The idea of codependency got its name only about 40 years ago and at that time was largely used to describe the connection between two parties in a relationship that was centered around alcohol abuse. One person, who was addicted to alcohol, became dependent on someone else to take care of them physically and emotionally. The other person’s life became centered around and dependent on helping the addicted person. The two dependencies compounded each other and led to behaviors that were mutually destructive. Codependency has since evolved to describe any relationship one person has with another that manifests in a dysfunctional helping dynamic.
Growing up in a home where drugs or alcohol are routinely used or abused can lead to a wide variety of problems. A parent with addictive tendencies is unpredictable and rarely emotionally available for his or her children. The addicted parent may disappear for days or weeks on end, and when he or she is around the children, there may be mood swings, rage or episodes of stumbling, falling or sleeping for long periods of time.
One common problem that children of alcoholics and addicts develop is love addiction. If one or more of your parents had a problem with alcoholism or addiction, you may find yourself having one unhealthy relationship after another, and you may not understand why.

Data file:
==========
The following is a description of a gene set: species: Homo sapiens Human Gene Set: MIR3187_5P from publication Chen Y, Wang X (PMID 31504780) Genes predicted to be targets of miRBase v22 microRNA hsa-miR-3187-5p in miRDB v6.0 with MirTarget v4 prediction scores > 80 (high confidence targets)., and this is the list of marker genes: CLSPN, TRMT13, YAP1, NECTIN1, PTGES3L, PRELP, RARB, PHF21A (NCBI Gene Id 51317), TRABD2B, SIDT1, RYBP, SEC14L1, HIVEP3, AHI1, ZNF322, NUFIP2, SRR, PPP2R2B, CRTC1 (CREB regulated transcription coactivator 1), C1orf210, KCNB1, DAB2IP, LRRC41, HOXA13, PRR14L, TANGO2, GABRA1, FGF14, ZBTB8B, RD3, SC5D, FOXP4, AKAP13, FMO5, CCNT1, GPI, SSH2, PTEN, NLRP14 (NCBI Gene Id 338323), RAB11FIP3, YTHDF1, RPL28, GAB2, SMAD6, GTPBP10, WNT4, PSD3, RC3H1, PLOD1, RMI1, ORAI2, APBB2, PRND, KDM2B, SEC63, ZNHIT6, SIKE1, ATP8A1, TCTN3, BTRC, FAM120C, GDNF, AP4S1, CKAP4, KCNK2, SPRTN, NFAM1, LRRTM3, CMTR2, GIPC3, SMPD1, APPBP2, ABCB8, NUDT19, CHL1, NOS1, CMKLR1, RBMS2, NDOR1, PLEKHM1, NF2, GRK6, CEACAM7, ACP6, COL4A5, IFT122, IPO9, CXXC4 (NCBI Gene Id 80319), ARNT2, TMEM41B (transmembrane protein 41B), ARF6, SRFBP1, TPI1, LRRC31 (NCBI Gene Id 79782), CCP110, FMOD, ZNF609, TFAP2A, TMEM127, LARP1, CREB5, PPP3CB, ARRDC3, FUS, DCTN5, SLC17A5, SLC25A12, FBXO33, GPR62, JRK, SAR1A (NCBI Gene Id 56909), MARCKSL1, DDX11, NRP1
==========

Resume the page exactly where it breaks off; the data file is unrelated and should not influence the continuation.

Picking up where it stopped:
The holidays can be one of the best times of year. However, it’s also one of the most stressful times for many people because of everything that’s going on. But there are many things you can do to keep your family stress-free during the holidays. Consider these tips:
Family 1: The Authoritarian Style
In this family, everything is black and white. The father rules with an iron fist and the mother supports him in all ways. The kids learn early on not to argue with their parents, and not to question any rules of the house. Things are done one way and one way only. Anything else results in punishment. Right is right and wrong is wrong. The kids have no input, no bargaining power and no voice. When they enter middle school and start learning about drugs and alcohol from their peers, mom and dad lay down the law: never in our house. The consequences will be dire. When the kids try to ask questions, they are shut down. The word is final: don’t do drugs, ever. Don’t drink, ever. There’s no need to know anything about drugs and alcohol, because drugs and alcohol are not an option. End of discussion.